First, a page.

China backs Hong Kong leader as pressure to quit grows
Hong Kong pro-democracy protesters demanded the city`s embattled leader heed their ultimatum to resign Thursday, but China backed him "firmly and unshakably" and pledged support for the police.
Hong Kong: Hong Kong pro-democracy protesters demanded the city`s embattled leader heed their ultimatum to resign Thursday, but China backed him "firmly and unshakably" and pledged support for the police.
Demonstrators, who have shut down central areas of the southern Chinese city with a mass sit-in, have given Chief Executive Leung Chun-ying until midnight to step down, or face escalated action.
But Beijing put its weight behind Leung with an editorial in Communist Party mouthpiece the People`s Daily Thursday warning against chaos in the city.
"Central government will continue to firmly and unshakably support legal measures and policies taken by administration leader C.Y. Leung, and... the police of the special territory in handling these illegal protests according to the law," it said.
The comment piece accused pro-democracy group Occupy Central of violating Hong Kong`s laws and said the city would "fall into chaos" if the situation is not dealt with.
Days of peaceful demonstrations have seen tens of thousands of people take over usually traffic-heavy streets in Hong Kong as they demand Beijing grant fully free elections in the semi-autonomous city.
Beijing`s latest comments came after China`s foreign minister issued a stern warning to the United States not to meddle in its "internal affairs".
"All countries should respect China`s sovereignty and this is a basic principle of governing international relations," Wang Yi told US Secretary of State John Kerry at a press conference.
Kerry replied urging Hong Kong authorities to "exercise restraint and respect the protesters` right to express their views peacefully".
The demonstrators consider Leung a Beijing stooge and protest leaders want Thursday`s ultimatum to be met.
"We will consider having different operating actions in future days, including occupying other places like important government offices," said Agnes Chow of student movement Scholarism.Some analysts say it is unlikely that Leung will step down, in what would be a massive loss of face for the establishment.
"If Beijing forces him to resign, they will be seen to be buckling under pressure from the protesters. They might give out signals that he has been sidelined, but the likelihood of his immediate dismissal... is not very high," said Willy Lam, a China scholar at the Chinese University of Hong Kong.
However Lam added that the longer the protests affect Hong Kong, the more pressure Chinese president Xi Jinping will be under to act.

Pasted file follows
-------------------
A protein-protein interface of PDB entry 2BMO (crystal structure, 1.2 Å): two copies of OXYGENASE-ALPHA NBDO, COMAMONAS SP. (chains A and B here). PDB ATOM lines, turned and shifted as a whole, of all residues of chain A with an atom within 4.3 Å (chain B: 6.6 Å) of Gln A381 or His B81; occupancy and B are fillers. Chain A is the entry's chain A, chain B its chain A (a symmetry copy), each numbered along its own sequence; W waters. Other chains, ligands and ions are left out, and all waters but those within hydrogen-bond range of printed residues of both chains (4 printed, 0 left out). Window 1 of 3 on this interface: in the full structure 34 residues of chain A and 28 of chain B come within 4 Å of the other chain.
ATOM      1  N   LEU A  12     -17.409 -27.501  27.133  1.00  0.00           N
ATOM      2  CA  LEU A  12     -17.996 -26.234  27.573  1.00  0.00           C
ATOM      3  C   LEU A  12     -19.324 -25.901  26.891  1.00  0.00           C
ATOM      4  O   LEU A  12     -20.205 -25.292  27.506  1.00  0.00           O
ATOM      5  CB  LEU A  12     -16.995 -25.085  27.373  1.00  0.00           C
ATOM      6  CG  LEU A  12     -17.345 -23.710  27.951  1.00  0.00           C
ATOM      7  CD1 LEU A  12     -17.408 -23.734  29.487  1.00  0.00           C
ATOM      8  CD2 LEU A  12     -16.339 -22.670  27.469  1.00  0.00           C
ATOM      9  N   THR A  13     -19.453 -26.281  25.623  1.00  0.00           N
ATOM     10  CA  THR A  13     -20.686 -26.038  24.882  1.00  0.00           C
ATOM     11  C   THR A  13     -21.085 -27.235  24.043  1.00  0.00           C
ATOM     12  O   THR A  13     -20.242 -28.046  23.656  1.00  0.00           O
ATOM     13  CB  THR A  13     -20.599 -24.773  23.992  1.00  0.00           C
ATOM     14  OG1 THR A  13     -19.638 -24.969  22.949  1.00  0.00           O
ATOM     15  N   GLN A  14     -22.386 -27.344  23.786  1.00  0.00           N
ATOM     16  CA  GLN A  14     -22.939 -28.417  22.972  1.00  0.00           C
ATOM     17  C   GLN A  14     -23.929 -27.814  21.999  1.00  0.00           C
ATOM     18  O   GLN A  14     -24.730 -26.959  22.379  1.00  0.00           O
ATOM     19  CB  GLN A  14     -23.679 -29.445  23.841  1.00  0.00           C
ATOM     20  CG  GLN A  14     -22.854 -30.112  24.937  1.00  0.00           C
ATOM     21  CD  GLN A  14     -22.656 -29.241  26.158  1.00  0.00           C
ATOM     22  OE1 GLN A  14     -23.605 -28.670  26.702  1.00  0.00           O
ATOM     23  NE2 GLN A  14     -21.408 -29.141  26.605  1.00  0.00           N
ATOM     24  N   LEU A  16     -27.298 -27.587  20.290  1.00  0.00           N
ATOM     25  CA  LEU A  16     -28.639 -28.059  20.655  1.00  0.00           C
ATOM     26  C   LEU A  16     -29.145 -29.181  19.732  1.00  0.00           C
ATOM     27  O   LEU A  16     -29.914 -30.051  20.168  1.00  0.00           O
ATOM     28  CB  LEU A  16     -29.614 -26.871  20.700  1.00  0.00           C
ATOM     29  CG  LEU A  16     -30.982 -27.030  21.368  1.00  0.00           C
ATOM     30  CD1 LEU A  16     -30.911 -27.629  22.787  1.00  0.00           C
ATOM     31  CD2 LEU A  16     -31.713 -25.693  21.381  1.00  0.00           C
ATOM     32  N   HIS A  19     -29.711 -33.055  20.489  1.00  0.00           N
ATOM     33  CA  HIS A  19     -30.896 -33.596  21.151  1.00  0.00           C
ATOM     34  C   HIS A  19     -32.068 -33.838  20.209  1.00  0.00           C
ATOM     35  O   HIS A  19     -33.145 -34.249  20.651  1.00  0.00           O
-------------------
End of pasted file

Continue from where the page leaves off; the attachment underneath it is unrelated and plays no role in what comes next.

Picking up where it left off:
"If he is seen as failing to control a state of anarchy for more than two or three weeks he will be exposed to criticism (from within the Communist Party) and in that case sacking C.Y. becomes a possibility."
The protesters are furious at the central government`s refusal to allow free elections for the city`s next leader in 2017. Beijing has said only two or three candidates vetted by a loyalist committee will be permitted to stand.
Protesters have labelled the proposal "fake democracy" and have demanded Leung step down and Beijing reverse its decision.
In a movement being dubbed the "umbrella revolution" -- a nod to the umbrellas they have used to protect themselves against pepper spray, the sun and torrential downpours alike -- the protesters have brought key parts of the city to a standstill, heavily disrupting the transport network and shutting down businesses.
Since police tear-gassed protesters Sunday, calls for Leung to step down have intensified.
"We are hoping that they will find someone else who has a better ability to push through real democratic elections and help Hong Kong take the next step in its democratic development," said Vincent Lam, 19, who works as a sound engineer.
Chris Patten, the last British governor of Hong Kong, told BBC radio the entire situation had been "very, very badly mishandled", calling on authorities to enter into consultation with demonstrators.
The protests pose a huge political challenge for Beijing at a time when the Communist Party is cracking down hard on dissent on the mainland.
Authorities have scrubbed mentions of the protests from Chinese social media, while rights groups say more than a dozen activists have been detained and as many as 60 others questioned for expressing support for the Hong Kong crowds.
In a sign of Beijing`s growing unease, a local tourism leader said Chinese travel agents were reporting that group visits to the city had been suspended.
October 1-7 is known as "Golden Week" in mainland China, a key shopping holiday that usually sees many travel to Hong Kong.